Human rights and international law expert Professor Hilary Charlesworth, says that Australia's appointment to the UN Human Rights Council gives the country an opportunity to examine its own human rights record.
The 3D Printing Showcase 2013 held at the University of Melbourne was an opportunity for users and novices alike to discover what 3D printing can do and meet the people and companies making it happen.
3D Printing has come of age with more people using this technology across a wide range of disciplines. More stories of how 3D printing is being used in engineering, medicine, arts and science are emerging every day.
Showcase organiser, Bernard Meade believes machines are now cheap enough to have in individual homes or offices.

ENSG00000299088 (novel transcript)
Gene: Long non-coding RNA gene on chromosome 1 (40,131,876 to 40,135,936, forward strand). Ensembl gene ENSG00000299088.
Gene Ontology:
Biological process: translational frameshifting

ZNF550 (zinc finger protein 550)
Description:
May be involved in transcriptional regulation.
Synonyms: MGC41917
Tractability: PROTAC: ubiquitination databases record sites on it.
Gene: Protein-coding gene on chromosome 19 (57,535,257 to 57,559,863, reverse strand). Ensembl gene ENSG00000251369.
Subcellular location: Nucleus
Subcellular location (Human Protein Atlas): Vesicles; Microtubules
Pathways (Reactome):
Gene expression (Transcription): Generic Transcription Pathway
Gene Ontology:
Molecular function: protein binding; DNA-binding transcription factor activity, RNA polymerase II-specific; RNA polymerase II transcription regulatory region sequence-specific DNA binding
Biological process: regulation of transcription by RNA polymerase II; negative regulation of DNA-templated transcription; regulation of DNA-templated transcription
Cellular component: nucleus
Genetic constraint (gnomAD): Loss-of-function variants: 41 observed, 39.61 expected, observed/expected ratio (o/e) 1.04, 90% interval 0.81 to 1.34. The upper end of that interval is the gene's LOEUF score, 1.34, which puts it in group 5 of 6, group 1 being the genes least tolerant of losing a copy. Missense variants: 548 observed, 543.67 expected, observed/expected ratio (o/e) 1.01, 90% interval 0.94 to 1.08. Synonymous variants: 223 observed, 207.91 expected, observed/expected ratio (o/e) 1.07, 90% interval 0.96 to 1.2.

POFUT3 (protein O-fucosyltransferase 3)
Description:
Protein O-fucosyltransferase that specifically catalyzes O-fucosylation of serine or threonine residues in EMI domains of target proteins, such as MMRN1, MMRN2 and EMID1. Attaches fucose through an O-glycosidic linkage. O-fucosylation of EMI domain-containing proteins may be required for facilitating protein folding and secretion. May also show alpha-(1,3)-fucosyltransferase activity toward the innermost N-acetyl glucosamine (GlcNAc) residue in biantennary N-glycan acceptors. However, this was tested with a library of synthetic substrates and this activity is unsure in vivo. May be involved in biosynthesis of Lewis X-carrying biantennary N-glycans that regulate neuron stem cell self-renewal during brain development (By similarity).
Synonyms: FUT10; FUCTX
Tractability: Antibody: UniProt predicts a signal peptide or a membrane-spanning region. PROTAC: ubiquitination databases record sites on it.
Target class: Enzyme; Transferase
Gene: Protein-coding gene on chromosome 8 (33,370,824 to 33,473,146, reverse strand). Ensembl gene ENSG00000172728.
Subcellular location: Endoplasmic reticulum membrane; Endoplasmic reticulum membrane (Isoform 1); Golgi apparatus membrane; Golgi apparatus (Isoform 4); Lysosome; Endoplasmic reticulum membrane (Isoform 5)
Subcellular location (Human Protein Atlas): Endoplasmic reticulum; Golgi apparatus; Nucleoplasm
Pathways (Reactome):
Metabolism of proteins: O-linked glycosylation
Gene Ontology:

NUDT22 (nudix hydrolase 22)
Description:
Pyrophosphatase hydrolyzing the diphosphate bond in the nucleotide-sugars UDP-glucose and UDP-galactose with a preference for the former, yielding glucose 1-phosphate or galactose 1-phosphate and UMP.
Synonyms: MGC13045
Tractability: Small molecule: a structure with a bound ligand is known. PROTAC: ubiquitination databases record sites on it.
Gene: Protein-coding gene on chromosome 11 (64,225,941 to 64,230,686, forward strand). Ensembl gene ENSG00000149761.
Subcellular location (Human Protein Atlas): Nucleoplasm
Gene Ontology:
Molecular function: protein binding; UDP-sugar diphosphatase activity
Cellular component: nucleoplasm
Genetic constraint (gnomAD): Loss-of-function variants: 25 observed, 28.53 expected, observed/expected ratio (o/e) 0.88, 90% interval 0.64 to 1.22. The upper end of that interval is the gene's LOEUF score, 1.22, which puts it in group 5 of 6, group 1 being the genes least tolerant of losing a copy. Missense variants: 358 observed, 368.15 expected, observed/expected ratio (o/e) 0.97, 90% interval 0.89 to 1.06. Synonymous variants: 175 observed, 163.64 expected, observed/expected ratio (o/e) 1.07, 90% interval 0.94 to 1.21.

“This is a great time to start highlighting this technology and demonstrating the many uses of 3D printing,” he said.
“We are interested in sharing with the research and wider community how we use this burgeoning technology to aid our research and how will it affect the way we teach at the University. “
The showcase aimed to promote the potential of digital fabrication to all researchers, teachers and students at universities and high schools. It is hoped that institutions will collaborate to explore the teaching and learning potential of 3D printing.
The event was launched by the Vice-Chancellor, Professor Glyn Davis and was a collaboration between the University of Melbourne, Quantum Victoria and Autodesk.
As part of the event, 10 hand made 3D printers were donated to disadvantaged secondary schools across Victoria.